The IRS and DOJ scandals may have taken Benghazi out of the headlines, but that doesn’t mean that Americans aren’t any less concerned. According to a new Washington Post/ABC News poll, 55% of Americans believe that the Obama Administration is trying to cover up the facts about the terrorist attack that claimed the lives of four Americans:
Last year’s deadly attack on a diplomatic outpost in Benghazi, Libya is shaping up as a real political problem for President Obama, with concern extending well beyond the conservative base. More than half of Americans say his administration is trying to cover up the facts of the attack, according to a new Washington Post-ABC News poll.
Fully 55 percent say the Obama administration is trying to hide the facts, while just 33 percent say it has honestly disclosed what it knows of the incident. It’s not just Republicans crying foul: Six in 10 independents and nearly three in 10 Democrats say the administration is not being forthright.
Here’s a look at the results:
Unfortunately, the White House has been trying to avoid the scandal. And many of President Obama’s apologists treat Benghazi in much the same way former DNC Howard Dean does. In an appearance on CNBC last week, Dean called the concerns over Benghazi a “laughable joke.”
During a press conference yesterday, President Barack Obama slammed Republicans who are focusing on the talking points that his administration used to try to set the narrative after the terrorist attack on the American outpost in Benghazi:
Repeated GOP attacks claiming the White House covered up the truth about the September attack in Benghazi, Libya, are nothing more than a politically motivated “side-show,” President Obama said Monday.
“The whole issue of talking points, frankly, throughout this process has been a side-show,” Obama said during a press conference with British Prime Minister David Cameron. “The fact that this keeps getting churned out, frankly, has a lot to do with political motivations.”
“We don’t have time to be playing these kinds of political games here in Washington. We should be focused on what are we doing to protect them,” Obama said. “We dishonor them when we turn things like this into a political circus.”
The Obama administration initially claimed the Benghazi attack, ending with the death of Ambassador Chris Stevens and three other Americans, was the result of an anti-U.S. protest gone wrong.
The claim come just days after State Department whistleblowers testified before the House Oversight and Government Reform Committee. Gregory Hicks, who served as the top diplomat in Libya after the death of Ambassador Christopher Stevens, explained that it was clear from the very beginning that the incident was a terrorist attack.
What we now know about the post-Benghazi narrative that the Obama Administration tried to create is nothing short of stunning. On Friday, ABC News reported that the talking points produced by the CIA underwent 12 different revisions with significant input coming from the State Department, which was run by then-Secretary of State Hillary Clinton:
White House emails reviewed by ABC News suggest the edits were made with extensive input from the State Department. The edits included requests from the State Department that references to the Al Qaeda-affiliated group Ansar al-Sharia be deleted as well references to CIA warnings about terrorist threats in Benghazi in the months preceding the attack.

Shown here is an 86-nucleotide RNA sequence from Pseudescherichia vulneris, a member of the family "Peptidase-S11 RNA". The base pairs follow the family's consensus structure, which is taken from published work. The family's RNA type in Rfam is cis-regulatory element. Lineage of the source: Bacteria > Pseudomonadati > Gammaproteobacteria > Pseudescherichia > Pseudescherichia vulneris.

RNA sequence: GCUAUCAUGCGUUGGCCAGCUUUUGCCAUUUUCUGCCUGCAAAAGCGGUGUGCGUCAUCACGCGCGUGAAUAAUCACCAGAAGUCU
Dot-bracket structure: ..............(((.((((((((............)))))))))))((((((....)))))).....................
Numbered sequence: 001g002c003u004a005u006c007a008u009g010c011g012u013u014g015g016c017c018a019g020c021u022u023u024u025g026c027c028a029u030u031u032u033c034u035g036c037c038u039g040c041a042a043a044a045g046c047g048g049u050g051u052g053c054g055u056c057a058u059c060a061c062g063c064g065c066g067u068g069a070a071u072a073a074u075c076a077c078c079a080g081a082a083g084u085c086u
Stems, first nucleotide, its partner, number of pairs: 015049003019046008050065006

In an email to officials at the White House and the intelligence agencies, State Department spokesman Victoria Nuland took issue with including that information because it “could be abused by members [of Congress] to beat up the State Department for not paying attention to warnings, so why would we want to feed that either? Concerned …”
The paragraph was entirely deleted.
Like the final version used by Ambassador Rice on the Sunday shows, the CIA’s first drafts said the attack appeared to have been “spontaneously inspired by the protests at the U.S. Embassy in Cairo” but the CIA version went on to say, “That being said, we do know that Islamic extremists with ties to al-Qa’ida participated in the attack.” The draft went on to specifically name the al Qaeda-affiliated group named Ansar al-Sharia.
House Speaker John Boehner (R-OH) didn’t mince any words for the White House during a press conference yesterday — he wants the White House to cooperate with investigators by turning over e-mails relating to the terrorist attack on the American consulate in Benghazi, Libya:
House Speaker John Boehner is demanding that the White House release a series of unclassified emails related to the Sept. 11 fatal terrorist attacks on the U.S. diplomatic mission in Benghazi, Libya.
Boehner is seeking emails Republican lawmakers say were sent the day after the attack from a senior state department official to her superiors in which she reported that she told the Libyan ambassador that Islamic terrorists were responsible for the attack.
“The State Department would not allow our committees to keep copies of this email when it was reviewed,” Boehner said. “I would call on the President to order the State Department to release this email so the American people can see it.”
The letters Boehner is seeking would show the State Department was aware it was a terrorist attack well before Obama sent U.N. Ambassador Susan Rice on a round of Sunday talk shows to push the YouTube video as the cause.
His demand comes a day after the House Oversight and Government Reform Committee held a hearing on startling revelations brought forward by State Department whistleblowers that shined light on the events that led up to, during, and after the attack.
In what was a highly anticipated hearing, the House Oversight and Government Reform Committee hosted three whistleblowers — Gregory Hicks, Eric Nordstrom, and Mark Thompson. The three State Department staffers have come forward with a clearer picture of what happened before, during, and after the terrorist attack that took place last September at the American consulate in Benghazi, Libya, which claimed the lives of four Americans.
The three biggest allegations on which Republicans on the committee focused was the State Department’s involvement in the initial talking points that removed references to terrorism, the role those talking points played in preventing the FBI from getting to the consulate to investigate the attack, and a “stand down” order given that kept military assets from responding in its aftermath.
Hicks, who made the most damaging allegations and was the primary focus of the questioning from both Republicans and Democrats on the committee, offered a detailed description of the attack:
In his first full public accounting, Gregory Hicks, a Foreign Service officer and ex-deputy chief of mission in Libya, recounted in vivid detail what happened the night of the attacks. Republicans insist that the Obama administration and the State Department didn’t do nearly enough to aid U.S. personnel under attack in September 2012.